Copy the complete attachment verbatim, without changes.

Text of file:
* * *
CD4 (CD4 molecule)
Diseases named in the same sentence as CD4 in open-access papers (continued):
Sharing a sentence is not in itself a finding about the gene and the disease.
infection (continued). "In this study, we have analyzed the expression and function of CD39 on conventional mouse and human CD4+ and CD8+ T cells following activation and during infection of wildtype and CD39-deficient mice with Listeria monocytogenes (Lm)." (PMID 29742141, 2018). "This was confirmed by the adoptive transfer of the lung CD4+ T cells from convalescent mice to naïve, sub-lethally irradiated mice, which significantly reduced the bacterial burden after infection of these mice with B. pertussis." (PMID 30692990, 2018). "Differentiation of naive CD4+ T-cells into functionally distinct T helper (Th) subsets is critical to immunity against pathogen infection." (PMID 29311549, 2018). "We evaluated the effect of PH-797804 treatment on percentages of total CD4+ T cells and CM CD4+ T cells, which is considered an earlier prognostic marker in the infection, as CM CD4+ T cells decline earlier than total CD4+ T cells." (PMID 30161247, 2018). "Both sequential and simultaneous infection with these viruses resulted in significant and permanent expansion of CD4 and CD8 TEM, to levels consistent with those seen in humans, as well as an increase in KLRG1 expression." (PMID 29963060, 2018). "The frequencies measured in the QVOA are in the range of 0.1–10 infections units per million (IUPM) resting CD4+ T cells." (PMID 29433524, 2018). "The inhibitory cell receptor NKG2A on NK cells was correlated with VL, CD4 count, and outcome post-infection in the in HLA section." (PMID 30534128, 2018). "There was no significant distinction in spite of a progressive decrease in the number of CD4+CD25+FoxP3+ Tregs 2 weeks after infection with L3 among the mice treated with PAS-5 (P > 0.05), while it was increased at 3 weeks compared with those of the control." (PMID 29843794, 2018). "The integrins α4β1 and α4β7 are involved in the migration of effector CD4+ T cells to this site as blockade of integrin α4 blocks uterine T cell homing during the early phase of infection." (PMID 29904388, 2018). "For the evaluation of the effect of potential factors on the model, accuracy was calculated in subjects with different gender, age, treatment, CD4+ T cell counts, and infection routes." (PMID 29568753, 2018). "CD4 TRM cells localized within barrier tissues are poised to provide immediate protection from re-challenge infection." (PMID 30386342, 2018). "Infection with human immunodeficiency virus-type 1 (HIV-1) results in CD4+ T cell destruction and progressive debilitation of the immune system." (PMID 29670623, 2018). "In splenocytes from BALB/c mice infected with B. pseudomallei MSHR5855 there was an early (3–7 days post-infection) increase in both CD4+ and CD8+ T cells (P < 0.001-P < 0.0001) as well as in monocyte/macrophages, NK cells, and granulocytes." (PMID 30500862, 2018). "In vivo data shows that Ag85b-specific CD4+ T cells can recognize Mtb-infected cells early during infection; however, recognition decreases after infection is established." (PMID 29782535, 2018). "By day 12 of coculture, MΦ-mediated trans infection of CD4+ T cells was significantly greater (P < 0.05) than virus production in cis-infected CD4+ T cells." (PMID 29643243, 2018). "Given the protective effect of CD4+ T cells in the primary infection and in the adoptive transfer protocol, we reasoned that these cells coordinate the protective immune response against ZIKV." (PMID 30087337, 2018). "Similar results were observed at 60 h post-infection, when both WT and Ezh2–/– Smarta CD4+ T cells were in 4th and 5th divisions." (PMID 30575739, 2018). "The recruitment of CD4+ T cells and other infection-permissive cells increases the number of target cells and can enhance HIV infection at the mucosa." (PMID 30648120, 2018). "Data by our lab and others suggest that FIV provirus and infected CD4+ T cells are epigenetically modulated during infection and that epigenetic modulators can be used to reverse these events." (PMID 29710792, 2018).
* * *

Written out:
CD4 (CD4 molecule)
Diseases named in the same sentence as CD4 in open-access papers (continued):
Sharing a sentence is not in itself a finding about the gene and the disease.
infection (continued). "In this study, we have analyzed the expression and function of CD39 on conventional mouse and human CD4+ and CD8+ T cells following activation and during infection of wildtype and CD39-deficient mice with Listeria monocytogenes (Lm)." (PMID 29742141, 2018). "This was confirmed by the adoptive transfer of the lung CD4+ T cells from convalescent mice to naïve, sub-lethally irradiated mice, which significantly reduced the bacterial burden after infection of these mice with B. pertussis." (PMID 30692990, 2018). "Differentiation of naive CD4+ T-cells into functionally distinct T helper (Th) subsets is critical to immunity against pathogen infection." (PMID 29311549, 2018). "We evaluated the effect of PH-797804 treatment on percentages of total CD4+ T cells and CM CD4+ T cells, which is considered an earlier prognostic marker in the infection, as CM CD4+ T cells decline earlier than total CD4+ T cells." (PMID 30161247, 2018). "Both sequential and simultaneous infection with these viruses resulted in significant and permanent expansion of CD4 and CD8 TEM, to levels consistent with those seen in humans, as well as an increase in KLRG1 expression." (PMID 29963060, 2018). "The frequencies measured in the QVOA are in the range of 0.1–10 infections units per million (IUPM) resting CD4+ T cells." (PMID 29433524, 2018). "The inhibitory cell receptor NKG2A on NK cells was correlated with VL, CD4 count, and outcome post-infection in the in HLA section." (PMID 30534128, 2018). "There was no significant distinction in spite of a progressive decrease in the number of CD4+CD25+FoxP3+ Tregs 2 weeks after infection with L3 among the mice treated with PAS-5 (P > 0.05), while it was increased at 3 weeks compared with those of the control." (PMID 29843794, 2018). "The integrins α4β1 and α4β7 are involved in the migration of effector CD4+ T cells to this site as blockade of integrin α4 blocks uterine T cell homing during the early phase of infection." (PMID 29904388, 2018). "For the evaluation of the effect of potential factors on the model, accuracy was calculated in subjects with different gender, age, treatment, CD4+ T cell counts, and infection routes." (PMID 29568753, 2018). "CD4 TRM cells localized within barrier tissues are poised to provide immediate protection from re-challenge infection." (PMID 30386342, 2018). "Infection with human immunodeficiency virus-type 1 (HIV-1) results in CD4+ T cell destruction and progressive debilitation of the immune system." (PMID 29670623, 2018). "In splenocytes from BALB/c mice infected with B. pseudomallei MSHR5855 there was an early (3–7 days post-infection) increase in both CD4+ and CD8+ T cells (P < 0.001-P < 0.0001) as well as in monocyte/macrophages, NK cells, and granulocytes." (PMID 30500862, 2018). "In vivo data shows that Ag85b-specific CD4+ T cells can recognize Mtb-infected cells early during infection; however, recognition decreases after infection is established." (PMID 29782535, 2018). "By day 12 of coculture, MΦ-mediated trans infection of CD4+ T cells was significantly greater (P < 0.05) than virus production in cis-infected CD4+ T cells." (PMID 29643243, 2018). "Given the protective effect of CD4+ T cells in the primary infection and in the adoptive transfer protocol, we reasoned that these cells coordinate the protective immune response against ZIKV." (PMID 30087337, 2018). "Similar results were observed at 60 h post-infection, when both WT and Ezh2–/– Smarta CD4+ T cells were in 4th and 5th divisions." (PMID 30575739, 2018). "The recruitment of CD4+ T cells and other infection-permissive cells increases the number of target cells and can enhance HIV infection at the mucosa." (PMID 30648120, 2018). "Data by our lab and others suggest that FIV provirus and infected CD4+ T cells are epigenetically modulated during infection and that epigenetic modulators can be used to reverse these events." (PMID 29710792, 2018).